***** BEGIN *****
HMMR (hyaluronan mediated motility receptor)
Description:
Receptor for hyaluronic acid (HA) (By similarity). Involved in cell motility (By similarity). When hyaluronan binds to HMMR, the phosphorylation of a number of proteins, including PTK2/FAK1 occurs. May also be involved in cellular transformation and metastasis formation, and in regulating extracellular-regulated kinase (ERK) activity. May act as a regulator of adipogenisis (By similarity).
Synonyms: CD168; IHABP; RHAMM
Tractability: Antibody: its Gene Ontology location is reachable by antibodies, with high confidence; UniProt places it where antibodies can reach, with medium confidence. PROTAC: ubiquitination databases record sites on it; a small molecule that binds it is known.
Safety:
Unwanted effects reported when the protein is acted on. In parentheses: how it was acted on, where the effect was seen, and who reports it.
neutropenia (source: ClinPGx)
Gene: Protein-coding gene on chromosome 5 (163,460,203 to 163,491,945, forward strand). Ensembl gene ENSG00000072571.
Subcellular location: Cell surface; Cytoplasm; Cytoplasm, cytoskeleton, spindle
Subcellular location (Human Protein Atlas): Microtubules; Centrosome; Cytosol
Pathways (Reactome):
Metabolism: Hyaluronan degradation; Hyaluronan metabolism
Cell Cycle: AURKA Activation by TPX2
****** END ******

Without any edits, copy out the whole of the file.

HMMR (hyaluronan mediated motility receptor)
Description:
Receptor for hyaluronic acid (HA) (By similarity). Involved in cell motility (By similarity). When hyaluronan binds to HMMR, the phosphorylation of a number of proteins, including PTK2/FAK1 occurs. May also be involved in cellular transformation and metastasis formation, and in regulating extracellular-regulated kinase (ERK) activity. May act as a regulator of adipogenisis (By similarity).
Synonyms: CD168; IHABP; RHAMM
Tractability: Antibody: its Gene Ontology location is reachable by antibodies, with high confidence; UniProt places it where antibodies can reach, with medium confidence. PROTAC: ubiquitination databases record sites on it; a small molecule that binds it is known.
Safety:
Unwanted effects reported when the protein is acted on. In parentheses: how it was acted on, where the effect was seen, and who reports it.
neutropenia (source: ClinPGx)
Gene: Protein-coding gene on chromosome 5 (163,460,203 to 163,491,945, forward strand). Ensembl gene ENSG00000072571.
Subcellular location: Cell surface; Cytoplasm; Cytoplasm, cytoskeleton, spindle
Subcellular location (Human Protein Atlas): Microtubules; Centrosome; Cytosol
Pathways (Reactome):
Metabolism: Hyaluronan degradation; Hyaluronan metabolism
Cell Cycle: AURKA Activation by TPX2